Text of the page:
Well, this is it. It's the end of the road for me as MSUToday editor. I'm moving into a new role and next week someone new will take the helm. This job has been such a part of my life for so long that I have to say it will be a little weird to get used to at first. And while there are new opportunities around the next corner, I will truly miss writing these notes every week. (I'm not crying, you're crying.)
I started composing them almost nine years ago, typing up my first column on my laptop while I sat near Beaumont Tower. I had no idea that day how many amazing stories I would tell, how many Spartan accomplishments I would promote, or how many tough days we would face. Now when I look back at the almost 400 columns, I'm humbled I was allowed to share my thoughts with Spartans for so long.
It has been an honor and a privilege to have a voice and to wrap such important MSU work into my personal reflections. There were days when huge accomplishments or fascinating stories made the columns easy to write. Other days were harder as I tried to connect very different things in a way that not only made sense but didn't drive readers into boredom.
There were also dark days that were incredibly challenging personally and emotionally, as I had to find a way to speak to, or maybe for, all Spartans as we collectively dealt with tragedy and crises. When I look back, those are the notes I'm most proud of. I hope that I was able to offer even a small amount of perspective, hope and maybe even some healing when it was so hard to find words to say.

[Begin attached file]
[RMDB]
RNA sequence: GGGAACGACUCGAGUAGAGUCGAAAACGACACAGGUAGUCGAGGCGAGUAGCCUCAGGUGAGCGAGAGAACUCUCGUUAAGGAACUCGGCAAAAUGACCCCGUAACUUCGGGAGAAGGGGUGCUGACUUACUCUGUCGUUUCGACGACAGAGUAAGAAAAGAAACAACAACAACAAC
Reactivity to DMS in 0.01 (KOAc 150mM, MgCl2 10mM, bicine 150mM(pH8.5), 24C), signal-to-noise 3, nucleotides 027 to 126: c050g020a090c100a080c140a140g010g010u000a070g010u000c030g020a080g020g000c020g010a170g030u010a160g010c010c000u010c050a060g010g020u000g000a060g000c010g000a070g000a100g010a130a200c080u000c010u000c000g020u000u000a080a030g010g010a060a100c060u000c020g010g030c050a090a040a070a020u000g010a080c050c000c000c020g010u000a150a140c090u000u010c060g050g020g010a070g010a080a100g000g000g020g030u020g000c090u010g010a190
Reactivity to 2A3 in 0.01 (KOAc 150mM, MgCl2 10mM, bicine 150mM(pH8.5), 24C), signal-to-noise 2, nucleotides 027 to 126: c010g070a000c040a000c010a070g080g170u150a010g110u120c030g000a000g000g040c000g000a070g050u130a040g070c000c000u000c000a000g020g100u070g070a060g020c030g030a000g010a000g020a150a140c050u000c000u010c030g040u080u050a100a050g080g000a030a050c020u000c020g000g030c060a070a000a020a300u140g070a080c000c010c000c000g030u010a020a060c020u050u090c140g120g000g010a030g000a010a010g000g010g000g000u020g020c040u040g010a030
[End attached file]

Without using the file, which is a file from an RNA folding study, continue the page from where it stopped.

Whether my readers wanted to hear it or not, my life was an open book through my writings. I shared embarrassing, amusing, confusing and happy points of my life. I mean, why not tell thousands of people about how you fell out of your chair in a meeting?
I also shared very personal feelings of fear about my heart condition and sorrow over losing my dad. Thank you, readers, for allowing me to heal so publicly. You gave me as much or more than I ever could have given you.
No matter how hard the day was, or how many random things I had to connect, like a tiny fish, a photosynthesis pilot light, Detroit, a nutritional sciences student, a high school teacher turned entomology doctoral student and how to support Spartans, telling a story every week (I rarely missed one) was something I cherished.
When I saw the above photo taken last week, sunset in that same setting at Beaumont Tower where I wrote my first column, it seemed almost too poetic not to use today. But, as every sun sets, another rises the following day.
When you're a Spartan, you never stop being a storyteller. The method might change, but I'll never stop — because Spartans will never stop changing our world for the better. Heck, maybe I'll even stop by every once in a while with a guest column.
It's been an incredible ride. If I ever made just one person smile, laugh, cry, think or feel, then I consider my job complete. I have so appreciated all the emails and notes I've received throughout the years. It was always gratifying to know when my work connected with someone and I appreciated every kind word.
Keep being kind to yourselves and each other, Spartans. Never forget how incredible you are and the power we have together. As I sit here with tears running down my face, I won't say goodbye but simply, see ya later. Spartans Will.
Editor (for the last time), MSUToday
Photo by Derrick L. Turner